Look at any modern recipe: what do you see? A list of ingredients, in the order in which they are needed; an instruction on the oven temperature so you can get things warming up; and a list of instructions, again in order. You may even get some nice asides like ‘Back to the frosting’, or ‘you can add some more zest here if you like’ just to give the friendly, knowing touch.
These details – and perhaps more importantly – the logical way in which they are presented, are an invaluable part of baking from a recipe. It wasn’t always so. In baking recipes from the eighteenth century instructions were usually in one block of text, with no separating out of the ingredients at all. Oven instructions were vague to our modern eye – ‘moderate’ or ‘hot’ (the modern Aga user will appreciate this of course, but most of us want a precise number in centigrade, farenheit or gas mark). Instructions like ‘bake until it is done’ were not uncommon, and you get general impression that authors were writing for bakers who already knew what they were aiming for. It wasn’t until Eliza Acton’s Modern Cookery for Private Families (link to free ebook) which was published in 1845, that a nod was given to the way the cook or baker read and used the recipe. Interestingly, the result was the other way round from the one we use today: recipe summary first, then ingredients and cooking times (the thinking being that the cook would want to read through the method first, before needing to know her ingredients).
I decided to try out what this different style felt like for a modern baker. The recipe I selected was the Sponge Gingerbread from Catherine Beecher’s Miss Beecher’s Domestic Receipt Book (available here) published in 1846 as a companion to her Treatise on Domestic Economy for the Use of Young Ladies at Home and at School (I mentioned it previously here). I have to admit that I picked it largely because it looked straightforward and didn’t require any difficult ingredients or baking methods. Here it is:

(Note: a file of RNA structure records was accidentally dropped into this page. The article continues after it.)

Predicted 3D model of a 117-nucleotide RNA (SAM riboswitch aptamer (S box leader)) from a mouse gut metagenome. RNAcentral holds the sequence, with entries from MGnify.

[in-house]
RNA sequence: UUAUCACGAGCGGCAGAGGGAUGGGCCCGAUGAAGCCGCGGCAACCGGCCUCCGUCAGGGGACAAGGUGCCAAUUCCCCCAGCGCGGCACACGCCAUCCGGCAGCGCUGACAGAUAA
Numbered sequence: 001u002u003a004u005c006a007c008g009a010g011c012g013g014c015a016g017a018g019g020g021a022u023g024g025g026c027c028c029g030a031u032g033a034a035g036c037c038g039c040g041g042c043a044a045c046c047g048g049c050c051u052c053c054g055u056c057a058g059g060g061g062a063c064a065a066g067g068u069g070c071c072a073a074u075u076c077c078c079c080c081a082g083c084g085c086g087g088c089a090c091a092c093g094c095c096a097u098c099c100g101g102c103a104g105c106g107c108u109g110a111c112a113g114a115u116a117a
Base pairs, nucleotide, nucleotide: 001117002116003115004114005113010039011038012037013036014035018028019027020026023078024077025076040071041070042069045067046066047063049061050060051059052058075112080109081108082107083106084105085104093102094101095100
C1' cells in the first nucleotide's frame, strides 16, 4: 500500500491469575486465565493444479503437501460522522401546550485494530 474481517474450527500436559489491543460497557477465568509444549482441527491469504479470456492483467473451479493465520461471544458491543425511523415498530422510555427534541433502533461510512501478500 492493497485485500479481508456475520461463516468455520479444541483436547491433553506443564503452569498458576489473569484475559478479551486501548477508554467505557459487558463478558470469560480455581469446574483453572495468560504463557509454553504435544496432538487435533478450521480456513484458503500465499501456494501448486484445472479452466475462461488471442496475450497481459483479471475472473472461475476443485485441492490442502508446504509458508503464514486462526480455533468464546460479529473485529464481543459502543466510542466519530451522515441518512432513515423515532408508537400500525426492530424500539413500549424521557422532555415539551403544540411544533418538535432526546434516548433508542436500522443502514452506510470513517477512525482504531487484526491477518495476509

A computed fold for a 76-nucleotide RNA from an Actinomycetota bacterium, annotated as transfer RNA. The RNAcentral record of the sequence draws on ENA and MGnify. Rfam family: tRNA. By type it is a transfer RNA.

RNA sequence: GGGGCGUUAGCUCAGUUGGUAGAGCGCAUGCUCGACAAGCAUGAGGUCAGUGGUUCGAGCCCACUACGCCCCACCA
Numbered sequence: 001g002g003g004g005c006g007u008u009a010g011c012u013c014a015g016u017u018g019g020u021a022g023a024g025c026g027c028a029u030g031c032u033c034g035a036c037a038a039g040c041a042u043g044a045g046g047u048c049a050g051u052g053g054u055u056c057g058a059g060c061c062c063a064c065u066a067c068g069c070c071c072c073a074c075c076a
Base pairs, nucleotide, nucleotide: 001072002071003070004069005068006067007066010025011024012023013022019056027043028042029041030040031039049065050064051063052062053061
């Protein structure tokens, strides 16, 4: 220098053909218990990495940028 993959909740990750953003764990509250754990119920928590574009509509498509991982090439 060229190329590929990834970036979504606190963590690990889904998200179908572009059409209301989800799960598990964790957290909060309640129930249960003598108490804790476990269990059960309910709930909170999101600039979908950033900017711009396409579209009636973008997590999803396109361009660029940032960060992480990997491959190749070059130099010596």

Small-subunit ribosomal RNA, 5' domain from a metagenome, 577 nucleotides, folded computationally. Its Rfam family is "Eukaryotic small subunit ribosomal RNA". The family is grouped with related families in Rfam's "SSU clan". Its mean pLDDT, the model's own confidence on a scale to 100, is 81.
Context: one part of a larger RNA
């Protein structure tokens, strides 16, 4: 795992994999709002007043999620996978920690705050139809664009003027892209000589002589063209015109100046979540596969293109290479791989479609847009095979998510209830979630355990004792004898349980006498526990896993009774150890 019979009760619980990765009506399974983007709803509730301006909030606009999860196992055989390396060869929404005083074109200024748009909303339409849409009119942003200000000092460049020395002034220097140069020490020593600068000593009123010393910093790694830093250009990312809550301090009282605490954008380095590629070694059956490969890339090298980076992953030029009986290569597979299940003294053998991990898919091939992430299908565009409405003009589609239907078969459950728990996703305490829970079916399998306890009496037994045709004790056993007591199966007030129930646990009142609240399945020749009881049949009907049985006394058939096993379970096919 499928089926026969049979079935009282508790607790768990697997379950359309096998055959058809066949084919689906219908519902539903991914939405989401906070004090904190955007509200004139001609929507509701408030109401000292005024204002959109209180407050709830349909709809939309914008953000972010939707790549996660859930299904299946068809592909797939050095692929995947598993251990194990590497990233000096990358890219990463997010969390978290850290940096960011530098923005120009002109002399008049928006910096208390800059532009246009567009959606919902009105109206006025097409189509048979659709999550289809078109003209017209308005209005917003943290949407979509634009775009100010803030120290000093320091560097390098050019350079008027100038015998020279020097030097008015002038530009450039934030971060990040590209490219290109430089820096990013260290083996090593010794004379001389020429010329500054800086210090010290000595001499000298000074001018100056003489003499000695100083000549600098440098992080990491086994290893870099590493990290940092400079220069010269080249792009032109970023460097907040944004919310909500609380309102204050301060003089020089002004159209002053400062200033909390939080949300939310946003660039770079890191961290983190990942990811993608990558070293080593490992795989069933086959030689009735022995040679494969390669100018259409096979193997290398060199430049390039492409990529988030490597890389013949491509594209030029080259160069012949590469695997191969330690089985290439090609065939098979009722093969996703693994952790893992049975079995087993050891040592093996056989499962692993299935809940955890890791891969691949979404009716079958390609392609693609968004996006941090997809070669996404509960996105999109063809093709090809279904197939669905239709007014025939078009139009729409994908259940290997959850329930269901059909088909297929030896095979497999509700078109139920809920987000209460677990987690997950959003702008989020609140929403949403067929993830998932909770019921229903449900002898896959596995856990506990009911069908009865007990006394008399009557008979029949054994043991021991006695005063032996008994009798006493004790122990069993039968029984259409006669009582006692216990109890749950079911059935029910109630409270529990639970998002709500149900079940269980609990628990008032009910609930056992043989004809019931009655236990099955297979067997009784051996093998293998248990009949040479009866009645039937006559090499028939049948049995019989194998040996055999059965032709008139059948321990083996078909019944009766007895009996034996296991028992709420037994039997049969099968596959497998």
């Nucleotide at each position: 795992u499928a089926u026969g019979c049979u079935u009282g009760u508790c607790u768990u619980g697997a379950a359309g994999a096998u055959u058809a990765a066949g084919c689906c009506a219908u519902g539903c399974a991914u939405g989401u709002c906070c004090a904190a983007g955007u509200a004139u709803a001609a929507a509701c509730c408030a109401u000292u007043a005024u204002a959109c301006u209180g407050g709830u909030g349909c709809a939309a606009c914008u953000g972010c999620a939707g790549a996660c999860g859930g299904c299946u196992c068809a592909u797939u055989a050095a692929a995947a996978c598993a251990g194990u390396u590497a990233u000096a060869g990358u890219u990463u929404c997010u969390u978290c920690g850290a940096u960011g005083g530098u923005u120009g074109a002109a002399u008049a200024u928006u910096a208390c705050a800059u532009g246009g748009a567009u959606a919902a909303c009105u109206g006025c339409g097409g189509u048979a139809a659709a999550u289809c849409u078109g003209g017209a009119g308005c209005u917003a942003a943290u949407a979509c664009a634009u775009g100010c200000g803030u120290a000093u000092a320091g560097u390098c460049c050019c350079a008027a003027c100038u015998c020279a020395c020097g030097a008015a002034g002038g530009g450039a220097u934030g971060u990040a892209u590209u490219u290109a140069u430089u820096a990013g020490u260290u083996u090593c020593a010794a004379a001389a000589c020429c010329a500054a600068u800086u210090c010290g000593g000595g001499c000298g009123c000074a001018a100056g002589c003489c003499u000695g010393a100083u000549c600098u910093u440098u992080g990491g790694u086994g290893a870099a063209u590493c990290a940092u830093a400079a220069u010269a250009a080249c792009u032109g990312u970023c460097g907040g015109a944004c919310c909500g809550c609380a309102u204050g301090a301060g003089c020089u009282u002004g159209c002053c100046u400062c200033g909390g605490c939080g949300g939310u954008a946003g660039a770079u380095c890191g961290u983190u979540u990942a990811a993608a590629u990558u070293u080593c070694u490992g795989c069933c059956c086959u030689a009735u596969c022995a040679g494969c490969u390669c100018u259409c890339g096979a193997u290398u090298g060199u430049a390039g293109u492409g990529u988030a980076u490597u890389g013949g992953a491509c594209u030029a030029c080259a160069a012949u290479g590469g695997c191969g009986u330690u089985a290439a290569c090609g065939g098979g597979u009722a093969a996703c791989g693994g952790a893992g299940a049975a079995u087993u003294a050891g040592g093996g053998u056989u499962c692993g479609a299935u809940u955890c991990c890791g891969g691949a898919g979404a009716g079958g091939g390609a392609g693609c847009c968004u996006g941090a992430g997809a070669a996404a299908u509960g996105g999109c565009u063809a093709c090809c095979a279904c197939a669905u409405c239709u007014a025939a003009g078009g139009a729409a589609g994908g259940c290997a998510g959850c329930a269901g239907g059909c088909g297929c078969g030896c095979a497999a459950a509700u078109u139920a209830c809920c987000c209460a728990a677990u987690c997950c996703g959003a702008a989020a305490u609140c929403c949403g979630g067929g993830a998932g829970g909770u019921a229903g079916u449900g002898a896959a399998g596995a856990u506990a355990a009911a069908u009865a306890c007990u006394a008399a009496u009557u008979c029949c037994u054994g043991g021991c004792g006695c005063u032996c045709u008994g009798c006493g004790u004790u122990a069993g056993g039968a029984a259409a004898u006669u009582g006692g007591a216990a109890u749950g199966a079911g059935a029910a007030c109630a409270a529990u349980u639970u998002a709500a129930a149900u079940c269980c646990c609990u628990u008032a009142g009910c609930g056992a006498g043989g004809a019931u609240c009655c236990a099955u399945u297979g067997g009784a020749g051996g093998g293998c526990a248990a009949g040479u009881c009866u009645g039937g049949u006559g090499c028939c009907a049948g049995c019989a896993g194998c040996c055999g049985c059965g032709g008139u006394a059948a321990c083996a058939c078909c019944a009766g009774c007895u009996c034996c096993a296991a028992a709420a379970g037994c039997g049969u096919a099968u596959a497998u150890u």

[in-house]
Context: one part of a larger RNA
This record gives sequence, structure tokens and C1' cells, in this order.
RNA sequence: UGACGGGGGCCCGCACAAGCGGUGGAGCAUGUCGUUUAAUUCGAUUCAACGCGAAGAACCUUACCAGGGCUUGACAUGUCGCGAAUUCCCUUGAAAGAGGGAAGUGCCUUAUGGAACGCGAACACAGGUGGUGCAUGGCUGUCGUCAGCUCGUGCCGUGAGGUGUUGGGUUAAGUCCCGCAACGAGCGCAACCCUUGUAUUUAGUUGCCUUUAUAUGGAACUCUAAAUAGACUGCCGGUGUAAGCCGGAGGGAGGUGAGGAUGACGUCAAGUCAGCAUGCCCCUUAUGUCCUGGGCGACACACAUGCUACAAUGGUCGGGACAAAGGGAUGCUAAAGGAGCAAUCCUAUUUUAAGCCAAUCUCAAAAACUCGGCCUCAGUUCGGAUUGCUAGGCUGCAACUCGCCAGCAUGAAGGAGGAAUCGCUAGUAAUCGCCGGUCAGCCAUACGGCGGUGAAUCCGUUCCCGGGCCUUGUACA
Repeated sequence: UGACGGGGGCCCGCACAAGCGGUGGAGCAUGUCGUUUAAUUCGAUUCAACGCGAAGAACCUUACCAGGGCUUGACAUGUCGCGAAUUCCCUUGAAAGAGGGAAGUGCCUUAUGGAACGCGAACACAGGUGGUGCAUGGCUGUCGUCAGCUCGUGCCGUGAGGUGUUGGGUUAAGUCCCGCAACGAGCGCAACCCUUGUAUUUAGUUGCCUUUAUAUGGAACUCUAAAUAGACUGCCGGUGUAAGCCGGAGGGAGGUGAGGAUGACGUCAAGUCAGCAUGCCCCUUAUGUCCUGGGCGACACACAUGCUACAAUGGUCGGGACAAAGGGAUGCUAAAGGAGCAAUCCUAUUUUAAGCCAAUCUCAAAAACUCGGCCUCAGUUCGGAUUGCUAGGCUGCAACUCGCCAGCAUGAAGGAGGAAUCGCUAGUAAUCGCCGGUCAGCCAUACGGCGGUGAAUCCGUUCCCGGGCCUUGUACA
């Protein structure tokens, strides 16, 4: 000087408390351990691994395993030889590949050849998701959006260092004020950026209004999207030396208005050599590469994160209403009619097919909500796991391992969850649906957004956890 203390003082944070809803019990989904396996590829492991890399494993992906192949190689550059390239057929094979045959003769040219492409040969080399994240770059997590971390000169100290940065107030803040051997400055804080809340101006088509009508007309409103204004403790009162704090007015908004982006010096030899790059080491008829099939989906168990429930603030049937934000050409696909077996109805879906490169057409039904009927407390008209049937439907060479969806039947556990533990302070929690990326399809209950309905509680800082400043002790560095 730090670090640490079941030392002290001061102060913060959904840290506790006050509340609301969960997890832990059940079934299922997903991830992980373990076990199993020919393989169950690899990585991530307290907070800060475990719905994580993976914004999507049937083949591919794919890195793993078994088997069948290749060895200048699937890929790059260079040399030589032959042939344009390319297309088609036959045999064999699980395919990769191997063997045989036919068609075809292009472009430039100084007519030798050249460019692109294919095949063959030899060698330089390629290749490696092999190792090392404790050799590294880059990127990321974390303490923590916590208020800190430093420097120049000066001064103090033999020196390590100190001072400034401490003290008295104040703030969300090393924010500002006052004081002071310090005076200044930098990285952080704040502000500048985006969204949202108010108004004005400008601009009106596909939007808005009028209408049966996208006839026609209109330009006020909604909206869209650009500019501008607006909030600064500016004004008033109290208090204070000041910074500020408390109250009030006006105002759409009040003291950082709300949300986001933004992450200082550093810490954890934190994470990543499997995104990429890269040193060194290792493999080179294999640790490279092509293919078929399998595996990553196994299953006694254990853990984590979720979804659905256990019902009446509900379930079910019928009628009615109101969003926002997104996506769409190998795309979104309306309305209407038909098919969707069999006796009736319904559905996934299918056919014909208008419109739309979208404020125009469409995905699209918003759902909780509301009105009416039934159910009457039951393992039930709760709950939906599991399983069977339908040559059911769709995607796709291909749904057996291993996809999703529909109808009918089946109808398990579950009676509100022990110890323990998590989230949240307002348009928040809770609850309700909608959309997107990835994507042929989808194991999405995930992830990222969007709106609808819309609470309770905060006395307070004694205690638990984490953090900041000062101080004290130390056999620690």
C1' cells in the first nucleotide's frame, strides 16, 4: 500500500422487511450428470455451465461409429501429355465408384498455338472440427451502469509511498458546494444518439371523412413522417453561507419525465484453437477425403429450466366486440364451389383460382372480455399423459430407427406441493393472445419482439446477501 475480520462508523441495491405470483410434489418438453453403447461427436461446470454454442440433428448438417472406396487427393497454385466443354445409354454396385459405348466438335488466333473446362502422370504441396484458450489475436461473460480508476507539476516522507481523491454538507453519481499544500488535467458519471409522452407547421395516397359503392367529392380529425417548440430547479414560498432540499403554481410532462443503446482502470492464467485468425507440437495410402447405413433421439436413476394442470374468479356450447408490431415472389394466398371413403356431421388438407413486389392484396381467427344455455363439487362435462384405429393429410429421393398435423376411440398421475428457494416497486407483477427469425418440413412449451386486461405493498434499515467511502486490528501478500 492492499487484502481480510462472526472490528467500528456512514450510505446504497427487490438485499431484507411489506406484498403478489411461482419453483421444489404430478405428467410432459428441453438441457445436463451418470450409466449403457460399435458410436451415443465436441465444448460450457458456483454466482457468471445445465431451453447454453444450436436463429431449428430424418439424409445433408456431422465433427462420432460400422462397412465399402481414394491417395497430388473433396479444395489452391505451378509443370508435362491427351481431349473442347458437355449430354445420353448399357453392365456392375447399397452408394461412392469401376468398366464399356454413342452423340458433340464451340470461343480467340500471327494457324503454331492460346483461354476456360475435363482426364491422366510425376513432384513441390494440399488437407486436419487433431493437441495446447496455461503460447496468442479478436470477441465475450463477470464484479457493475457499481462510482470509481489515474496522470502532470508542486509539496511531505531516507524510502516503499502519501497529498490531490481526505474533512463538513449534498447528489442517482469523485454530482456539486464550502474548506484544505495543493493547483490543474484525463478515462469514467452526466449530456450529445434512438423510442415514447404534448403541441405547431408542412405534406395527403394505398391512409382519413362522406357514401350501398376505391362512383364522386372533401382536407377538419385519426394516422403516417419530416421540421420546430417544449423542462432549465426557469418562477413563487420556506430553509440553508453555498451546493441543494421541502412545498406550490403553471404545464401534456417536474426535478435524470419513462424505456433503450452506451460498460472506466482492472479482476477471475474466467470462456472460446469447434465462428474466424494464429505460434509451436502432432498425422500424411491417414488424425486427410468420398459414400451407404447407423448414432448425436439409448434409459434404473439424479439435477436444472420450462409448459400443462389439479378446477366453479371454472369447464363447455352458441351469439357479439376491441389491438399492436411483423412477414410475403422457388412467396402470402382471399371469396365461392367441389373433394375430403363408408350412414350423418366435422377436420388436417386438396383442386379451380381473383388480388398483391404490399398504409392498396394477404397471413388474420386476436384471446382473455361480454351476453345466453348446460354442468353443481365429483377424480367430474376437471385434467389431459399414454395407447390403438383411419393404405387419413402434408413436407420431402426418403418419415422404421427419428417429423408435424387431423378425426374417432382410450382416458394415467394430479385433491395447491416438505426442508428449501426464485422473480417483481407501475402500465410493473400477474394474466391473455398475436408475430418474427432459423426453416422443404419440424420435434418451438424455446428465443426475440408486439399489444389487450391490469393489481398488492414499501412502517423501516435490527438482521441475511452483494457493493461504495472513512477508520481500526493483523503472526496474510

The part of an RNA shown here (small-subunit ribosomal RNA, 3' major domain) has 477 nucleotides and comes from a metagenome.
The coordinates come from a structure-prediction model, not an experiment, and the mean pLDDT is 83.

One cup of sour milk
One cup of molasses
A half a cup of butter
One and a half teaspoonful of saleratus
One great spoonful of ginger
Flour to make it thick as pound-cake
Put the butter, molasses, and ginger together, and make them quite warm, then add the milk, flour and saleratus, and bake as soon as possible
Yep, that’s it. Still, I felt confident. Sour milk, I found, could be substituted with buttermilk, or some milk with vinegar or lemon juice added to it to make it curdle. Saleratus was an early raising agent and could be swapped for an equal measure of bicarbonate of soda/baking soda. And I know how thick a pound cake batter is, right?
Well, wrong on several counts. First, I made the mistake of assuming that the ingredients were listed in the order in which I needed them – despite reading through the recipe first as Miss Acton would have instructed. I’d already put the milk in the pan before realising my mistake – luckily an easy one to rectify. Then I had a little uncertainty over the thickness of the batter – despite my prior (over) confidence. And lastly, I had no idea how long to bake it for, or for how long, and had to consult Nigella.
So all in all, quite an instructive experience. Catherine Beecher was writing for women who might NOT have a lot of expertise in the kitchen, and she was keen to teach them scientific rules for the kitchen. But even in this situation, she could assume that they could make an educated guess as to oven temperature and ‘done-ness’ (though see her other advice here on how to do that). She also clearly had higher expectations as to initiative, memory and common sense than I was able to provide, as she did not feel the need to list her ingredients in the order they were used. The end result though? Well worth it – the closest I have ever come to a home-made Macvities’ Jamaican Ginger Cake. And that’s high praise. But can I find a single photo of it? I cannot. I’ll just have to make another…